The Evil Eye in Irish Folklore
In pre-modern Ireland, like in many other cultures, the power of the gaze held immense significance. Practices and customs associated with the evil eye were passed down through generations, and many were collected in The School’s Collection in the 1930s.
What is the evil eye in the Irish folk tradition?
In Irish folk traditions, the evil eye was believed to possess an otherworldly power, capable of causing illness, misfortune, and even death.
It was believed that those who possessed the evil eye could knowingly or unknowingly project this baneful magic onto others simply through their gaze. The evil eye could affect many aspects of life including people, livestock, and crops.
This ability is often referred to as “overlooking” or “blinking” in the Duchas records and the terms can be used interchangeably.
In this locality, long ago, it was a common belief, that if people met with any reverses, or suffered any loss of property, the misfortune was due to “the evil-eye,” meaning that some person supposed to have an evil eye “overlooked” their property, and that was considered the reason for the particular piece of ill-luck. If a person with an “evil-eye” took particular notice of any animal, for example, the animal would either do himself an injury or pine away gradually. Usually, the possessors of the “evil eye” were not aware that they had such a particular kind of eye, or were connected with other people’s misfortunes. Duchas.ie
What causes the evil eye?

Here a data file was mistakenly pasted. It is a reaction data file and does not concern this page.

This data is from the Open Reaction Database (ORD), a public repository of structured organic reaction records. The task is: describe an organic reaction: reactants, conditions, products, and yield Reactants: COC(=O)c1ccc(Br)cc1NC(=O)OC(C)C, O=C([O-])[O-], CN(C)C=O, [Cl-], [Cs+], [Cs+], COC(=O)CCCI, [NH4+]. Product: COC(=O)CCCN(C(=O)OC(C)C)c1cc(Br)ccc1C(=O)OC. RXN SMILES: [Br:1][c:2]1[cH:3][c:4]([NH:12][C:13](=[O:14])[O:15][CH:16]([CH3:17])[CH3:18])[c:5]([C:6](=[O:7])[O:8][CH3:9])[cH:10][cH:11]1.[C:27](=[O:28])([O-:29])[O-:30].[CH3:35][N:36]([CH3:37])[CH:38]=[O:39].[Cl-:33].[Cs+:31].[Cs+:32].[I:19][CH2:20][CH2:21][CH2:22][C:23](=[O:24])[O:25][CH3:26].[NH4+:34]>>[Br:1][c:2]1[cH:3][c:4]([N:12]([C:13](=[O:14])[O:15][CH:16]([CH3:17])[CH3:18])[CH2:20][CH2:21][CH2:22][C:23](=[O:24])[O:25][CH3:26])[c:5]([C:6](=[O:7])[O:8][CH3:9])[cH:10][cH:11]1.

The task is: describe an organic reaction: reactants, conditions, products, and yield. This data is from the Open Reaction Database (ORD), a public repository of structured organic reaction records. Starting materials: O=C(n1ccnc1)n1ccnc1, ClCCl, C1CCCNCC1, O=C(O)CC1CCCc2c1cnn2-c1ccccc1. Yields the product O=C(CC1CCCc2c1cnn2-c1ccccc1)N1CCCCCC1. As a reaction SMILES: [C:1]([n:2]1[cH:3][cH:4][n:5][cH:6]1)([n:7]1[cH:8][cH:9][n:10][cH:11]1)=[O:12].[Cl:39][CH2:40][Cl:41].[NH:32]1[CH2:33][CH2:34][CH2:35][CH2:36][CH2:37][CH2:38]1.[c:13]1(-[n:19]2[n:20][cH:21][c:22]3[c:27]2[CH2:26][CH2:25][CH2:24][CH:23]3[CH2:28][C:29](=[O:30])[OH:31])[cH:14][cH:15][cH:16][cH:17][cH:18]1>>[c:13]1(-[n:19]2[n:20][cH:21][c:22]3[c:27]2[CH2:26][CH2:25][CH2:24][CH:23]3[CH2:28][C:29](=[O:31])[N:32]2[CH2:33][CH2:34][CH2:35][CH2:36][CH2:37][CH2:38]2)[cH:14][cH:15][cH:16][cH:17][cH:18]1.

There are numerous things that could cause someone to be born with the evil eye (people are generally considered to be born with it rather than acquiring it later in life). Some of the reasons recorded are:
- Having the surname Marrinan 1, 2, 3 or Kingfisher4.
- Being born on Whit Sunday (the seventh Sunday after Easter) 5, 6 or on June 29th 7
- Babies returning to breastfeeding after being weaned 8, 9
- Babies seeing their baptismal towel before it was washed 10
- Your Godparents omitting a word during your baptism 11
Prevention of the evil eye
To protect themselves from the ill effects of being overlooked, people developed customs and rituals, the most popular of which included:
- Waiting to light their fires on May Day so that the evil eye did not take their luck and profit for the coming year 12
- Placing St. Brigid’s crosses around the home (and outhouses) 13, 14
- Nailing a donkey’s shoe to the threshold of the home (this also helped to guard against the Good Neighbors) 15
- For animals, placing a Gauldoron Garragh knot on their back would provide protection 16
- Using red items (usually cloth) to distract the evil eye 17, 18, 19, 20, 21
- Asking God to bless the person or thing being talked about after you suspect an overlooker (a common term for those who possess the evil eye) has spoken about them 22, 23, 24, 25
- Jumping through the flames at midsummer 5
Cures for the evil eye
If all your preventative measures failed, there were several cures that could be tried.
- For a baby born on Whit Sunday or another lucky day, the cure was to place green sod over them three times 4, 6, 8
- A cure commonly used with animals thought to have been overlooked was to write the overlooker’s name (if known) or the entire alphabet (if the overlooker’s name is unknown) onto a piece of paper or other burnable material and burn it under the animal’s nose so that it inhales the smoke 26, 27, 28, 29, 30
- A piece of thatch from the overlooker’s house, or even a piece of their clothing can also be burned under an animal or person’s nose (or burned and then the ashes put into a drink) to cure the evil eye 27, 28, 29
- Water from a place where three townslands meet can cure when sprinkled on the overlooked animal or person, but the person who gets the water must not speak to anyone on their way there and back 30
- Forge water can also be used in the same way 31
While the belief in the evil eye has faded over time, the echoes of these traditions can still be felt in Irish culture today. These records serve as a reminder of the deep-rooted folklore and superstitions that once shaped the lives of the Irish people and can help inform our Irish pagan practices today.